On a vote of 4-2 (with one member absent), the committee rated Douglas Dias "proficient," the second highest of four possible grades in the rubric established by the Department of Elementary and Secondary Education.
The potential grades include unsatisfactory, needs improvement, proficient and exemplary.
Mayor Richard Alcombright thanked Montepare for helping so many families in the city, including his own.
"You've been a tremendous friend not only to me but to everyone who's come in contact with you," he said. "You always find the right thing to do and the right way to do it."
Montepare, who retired a few months ago but stayed on as a part-time interim was attending his final School Committee meeting. His replacement, Barbara Malkas, begins on July 1.
The Adams-Cheshire Regional School Committee has unanimously voted to hire Robert Putnam as its interim superintendent.
The committee held a short meeting Wednesday to vote on hiring the former Central Berkshire Regional administrator.
The search for an interim superintendent took an unexpected turn Monday night when one of candidates declared the post was "not a good fit," thanked the committee and left.
The departure of Christine Canning came at the end of a somewhat tense interview with the Adams-Cheshire Regional School Committee over the needs and expectations of the school district. At one point, she turned to fellow candidate Robert Putnam, shook his hand and said, "congratulations, you've got the job."
The city's new superintendent of schools was made official on Wednesday night with the ratification and signing of a three-year contract.
Barbara Malkas of Clarksburg is expected to begin her new duties July 1.
She is currently under contract with the Webster Public Schools, which she said is looking into hiring an interim superintendent.
The community heard on Wednesday from the second of two finalists for superintendent of schools.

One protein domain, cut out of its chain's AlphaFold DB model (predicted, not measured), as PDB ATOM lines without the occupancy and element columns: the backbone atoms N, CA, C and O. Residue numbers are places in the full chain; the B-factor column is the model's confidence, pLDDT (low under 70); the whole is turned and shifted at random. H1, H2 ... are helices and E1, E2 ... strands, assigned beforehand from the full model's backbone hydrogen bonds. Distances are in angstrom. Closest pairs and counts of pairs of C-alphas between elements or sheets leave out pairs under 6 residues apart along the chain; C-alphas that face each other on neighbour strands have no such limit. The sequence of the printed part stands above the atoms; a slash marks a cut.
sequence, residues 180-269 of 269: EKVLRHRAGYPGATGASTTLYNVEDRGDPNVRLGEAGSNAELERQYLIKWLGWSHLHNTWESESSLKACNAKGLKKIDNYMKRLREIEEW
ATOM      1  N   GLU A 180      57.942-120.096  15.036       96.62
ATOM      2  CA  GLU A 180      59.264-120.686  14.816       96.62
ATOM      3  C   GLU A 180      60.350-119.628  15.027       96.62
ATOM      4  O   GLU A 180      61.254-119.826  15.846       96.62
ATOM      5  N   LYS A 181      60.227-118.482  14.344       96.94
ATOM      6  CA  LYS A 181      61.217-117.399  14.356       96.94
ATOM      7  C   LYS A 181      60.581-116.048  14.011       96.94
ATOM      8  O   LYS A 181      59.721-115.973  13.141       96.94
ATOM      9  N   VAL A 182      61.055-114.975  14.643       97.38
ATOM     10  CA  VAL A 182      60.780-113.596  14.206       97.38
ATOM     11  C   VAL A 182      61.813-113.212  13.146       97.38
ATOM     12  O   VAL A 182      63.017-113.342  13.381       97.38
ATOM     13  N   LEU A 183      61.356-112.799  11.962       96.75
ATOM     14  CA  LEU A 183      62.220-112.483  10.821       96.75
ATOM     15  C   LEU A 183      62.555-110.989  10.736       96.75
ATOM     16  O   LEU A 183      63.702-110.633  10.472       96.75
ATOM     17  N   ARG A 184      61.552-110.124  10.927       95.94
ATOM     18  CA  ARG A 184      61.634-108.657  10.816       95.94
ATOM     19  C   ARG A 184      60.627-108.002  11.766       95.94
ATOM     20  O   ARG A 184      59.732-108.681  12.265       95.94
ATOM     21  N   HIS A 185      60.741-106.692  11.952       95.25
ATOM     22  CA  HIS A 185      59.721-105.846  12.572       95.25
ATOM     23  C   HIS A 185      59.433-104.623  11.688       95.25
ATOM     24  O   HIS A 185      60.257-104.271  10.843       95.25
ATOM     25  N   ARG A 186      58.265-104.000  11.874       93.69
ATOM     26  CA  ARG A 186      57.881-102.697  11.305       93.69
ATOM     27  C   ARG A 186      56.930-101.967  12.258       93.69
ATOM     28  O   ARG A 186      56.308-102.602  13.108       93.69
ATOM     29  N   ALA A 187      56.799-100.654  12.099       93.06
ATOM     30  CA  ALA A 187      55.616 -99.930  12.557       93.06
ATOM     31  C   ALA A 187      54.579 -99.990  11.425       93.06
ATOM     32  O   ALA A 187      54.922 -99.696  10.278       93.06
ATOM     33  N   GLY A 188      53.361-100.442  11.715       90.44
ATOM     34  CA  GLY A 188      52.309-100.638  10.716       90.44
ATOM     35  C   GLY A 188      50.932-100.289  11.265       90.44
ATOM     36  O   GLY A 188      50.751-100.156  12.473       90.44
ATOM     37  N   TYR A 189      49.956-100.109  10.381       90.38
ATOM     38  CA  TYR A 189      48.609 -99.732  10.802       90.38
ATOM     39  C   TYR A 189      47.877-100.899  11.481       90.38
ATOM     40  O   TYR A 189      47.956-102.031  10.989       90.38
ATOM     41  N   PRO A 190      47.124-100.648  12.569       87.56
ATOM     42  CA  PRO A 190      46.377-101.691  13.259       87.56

Stephen Donovan, superintendent of the Acushnet School District, toured the North Adams and met with City Councilors and other community leaders prior to the evening interview with the School Committee.
The School Committee completed its first interview of the two finalists for the superintendent's position in the North Adams Public Schools.
Barbara Malkas, superintendent of the Webster Public Schools, spent the day visiting the schools and faculty, and attended a meet and greet with city councilors and other shareholders in the afternoon.
The School Committee this week will be making one of its most important decisions in years.
The city will be selecting its first educational leader in more than a decade after public interviews with two finalists.
"This is an exciting time for us," said Mayor Richard Alcombright on Tuesday.
The Adam-Cheshire Regional School District will use the next year as a "stop gap" as it researches possible reorganization and brings on an interim superintendent.
School Committee member Darlene Rodowicz at Monday's meeting at C.T. Plunkett School said it should begin organizing subcommittees and meetings to decide what changes could be made to the structure of the two-town district to make it economically viable.
Two candidates have been put forward as meeting the qualifications to lead the North Adams Public Schools, one of whom was an administrator in the Pittsfield schools.
Barbara Malkas, currently superintendent in Webster, and Stephen Donovan, superintendent for Acushnet, were unanimously put foward by the 11-member search committee.
The community is looking for a new superintendent who will prioritize instruction and finances and maintain an open dialogue with parents and the public at large.
And residents very much want someone from outside the district.